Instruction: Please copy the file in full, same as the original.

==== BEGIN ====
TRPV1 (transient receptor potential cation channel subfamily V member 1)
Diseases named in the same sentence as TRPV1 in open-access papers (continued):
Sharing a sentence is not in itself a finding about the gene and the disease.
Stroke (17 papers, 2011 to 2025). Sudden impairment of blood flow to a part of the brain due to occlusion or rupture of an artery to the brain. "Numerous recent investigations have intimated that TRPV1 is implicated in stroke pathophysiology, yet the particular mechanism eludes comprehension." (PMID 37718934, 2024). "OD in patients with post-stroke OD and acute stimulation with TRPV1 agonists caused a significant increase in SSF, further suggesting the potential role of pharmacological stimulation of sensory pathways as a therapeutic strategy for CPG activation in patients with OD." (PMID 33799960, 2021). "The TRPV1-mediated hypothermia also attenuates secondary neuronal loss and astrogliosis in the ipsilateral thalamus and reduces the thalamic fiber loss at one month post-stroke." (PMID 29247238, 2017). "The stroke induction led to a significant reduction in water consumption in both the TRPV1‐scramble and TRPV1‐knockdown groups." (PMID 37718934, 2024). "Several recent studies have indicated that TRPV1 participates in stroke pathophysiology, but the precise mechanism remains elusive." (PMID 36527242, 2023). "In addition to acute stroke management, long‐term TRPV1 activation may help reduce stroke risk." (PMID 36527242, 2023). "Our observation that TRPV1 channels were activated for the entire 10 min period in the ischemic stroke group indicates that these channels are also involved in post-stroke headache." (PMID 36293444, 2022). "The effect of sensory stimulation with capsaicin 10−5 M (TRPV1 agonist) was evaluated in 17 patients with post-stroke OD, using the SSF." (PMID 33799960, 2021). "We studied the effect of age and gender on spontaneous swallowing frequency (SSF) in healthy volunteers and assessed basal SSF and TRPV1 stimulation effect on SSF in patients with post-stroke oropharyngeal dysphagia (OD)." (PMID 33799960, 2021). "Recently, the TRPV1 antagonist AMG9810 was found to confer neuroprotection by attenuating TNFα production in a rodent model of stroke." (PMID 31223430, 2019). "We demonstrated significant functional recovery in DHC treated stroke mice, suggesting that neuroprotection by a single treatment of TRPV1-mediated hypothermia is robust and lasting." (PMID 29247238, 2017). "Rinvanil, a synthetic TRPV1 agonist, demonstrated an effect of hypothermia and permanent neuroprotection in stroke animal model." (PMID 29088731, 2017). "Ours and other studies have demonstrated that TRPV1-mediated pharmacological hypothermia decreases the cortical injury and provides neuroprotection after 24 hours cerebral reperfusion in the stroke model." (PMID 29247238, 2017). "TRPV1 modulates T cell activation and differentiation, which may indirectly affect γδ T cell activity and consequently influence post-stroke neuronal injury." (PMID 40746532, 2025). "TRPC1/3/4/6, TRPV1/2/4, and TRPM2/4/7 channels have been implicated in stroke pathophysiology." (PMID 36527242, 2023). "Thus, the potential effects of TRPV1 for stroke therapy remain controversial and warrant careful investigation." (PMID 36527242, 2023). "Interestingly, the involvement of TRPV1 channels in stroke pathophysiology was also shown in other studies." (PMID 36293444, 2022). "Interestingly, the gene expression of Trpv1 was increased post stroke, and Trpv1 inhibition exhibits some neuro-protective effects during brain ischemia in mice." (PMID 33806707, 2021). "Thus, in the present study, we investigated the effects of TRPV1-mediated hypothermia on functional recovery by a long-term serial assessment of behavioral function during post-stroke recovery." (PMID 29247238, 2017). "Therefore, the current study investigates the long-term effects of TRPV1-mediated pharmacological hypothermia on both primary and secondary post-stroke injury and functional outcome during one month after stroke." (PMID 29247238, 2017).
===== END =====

TRPV1 (transient receptor potential cation channel subfamily V member 1)
Diseases named in the same sentence as TRPV1 in open-access papers (continued):
Sharing a sentence is not in itself a finding about the gene and the disease.
Stroke (17 papers, 2011 to 2025). Sudden impairment of blood flow to a part of the brain due to occlusion or rupture of an artery to the brain. "Numerous recent investigations have intimated that TRPV1 is implicated in stroke pathophysiology, yet the particular mechanism eludes comprehension." (PMID 37718934, 2024). "OD in patients with post-stroke OD and acute stimulation with TRPV1 agonists caused a significant increase in SSF, further suggesting the potential role of pharmacological stimulation of sensory pathways as a therapeutic strategy for CPG activation in patients with OD." (PMID 33799960, 2021). "The TRPV1-mediated hypothermia also attenuates secondary neuronal loss and astrogliosis in the ipsilateral thalamus and reduces the thalamic fiber loss at one month post-stroke." (PMID 29247238, 2017). "The stroke induction led to a significant reduction in water consumption in both the TRPV1‐scramble and TRPV1‐knockdown groups." (PMID 37718934, 2024). "Several recent studies have indicated that TRPV1 participates in stroke pathophysiology, but the precise mechanism remains elusive." (PMID 36527242, 2023). "In addition to acute stroke management, long‐term TRPV1 activation may help reduce stroke risk." (PMID 36527242, 2023). "Our observation that TRPV1 channels were activated for the entire 10 min period in the ischemic stroke group indicates that these channels are also involved in post-stroke headache." (PMID 36293444, 2022). "The effect of sensory stimulation with capsaicin 10−5 M (TRPV1 agonist) was evaluated in 17 patients with post-stroke OD, using the SSF." (PMID 33799960, 2021). "We studied the effect of age and gender on spontaneous swallowing frequency (SSF) in healthy volunteers and assessed basal SSF and TRPV1 stimulation effect on SSF in patients with post-stroke oropharyngeal dysphagia (OD)." (PMID 33799960, 2021). "Recently, the TRPV1 antagonist AMG9810 was found to confer neuroprotection by attenuating TNFα production in a rodent model of stroke." (PMID 31223430, 2019). "We demonstrated significant functional recovery in DHC treated stroke mice, suggesting that neuroprotection by a single treatment of TRPV1-mediated hypothermia is robust and lasting." (PMID 29247238, 2017). "Rinvanil, a synthetic TRPV1 agonist, demonstrated an effect of hypothermia and permanent neuroprotection in stroke animal model." (PMID 29088731, 2017). "Ours and other studies have demonstrated that TRPV1-mediated pharmacological hypothermia decreases the cortical injury and provides neuroprotection after 24 hours cerebral reperfusion in the stroke model." (PMID 29247238, 2017). "TRPV1 modulates T cell activation and differentiation, which may indirectly affect γδ T cell activity and consequently influence post-stroke neuronal injury." (PMID 40746532, 2025). "TRPC1/3/4/6, TRPV1/2/4, and TRPM2/4/7 channels have been implicated in stroke pathophysiology." (PMID 36527242, 2023). "Thus, the potential effects of TRPV1 for stroke therapy remain controversial and warrant careful investigation." (PMID 36527242, 2023). "Interestingly, the involvement of TRPV1 channels in stroke pathophysiology was also shown in other studies." (PMID 36293444, 2022). "Interestingly, the gene expression of Trpv1 was increased post stroke, and Trpv1 inhibition exhibits some neuro-protective effects during brain ischemia in mice." (PMID 33806707, 2021). "Thus, in the present study, we investigated the effects of TRPV1-mediated hypothermia on functional recovery by a long-term serial assessment of behavioral function during post-stroke recovery." (PMID 29247238, 2017). "Therefore, the current study investigates the long-term effects of TRPV1-mediated pharmacological hypothermia on both primary and secondary post-stroke injury and functional outcome during one month after stroke." (PMID 29247238, 2017).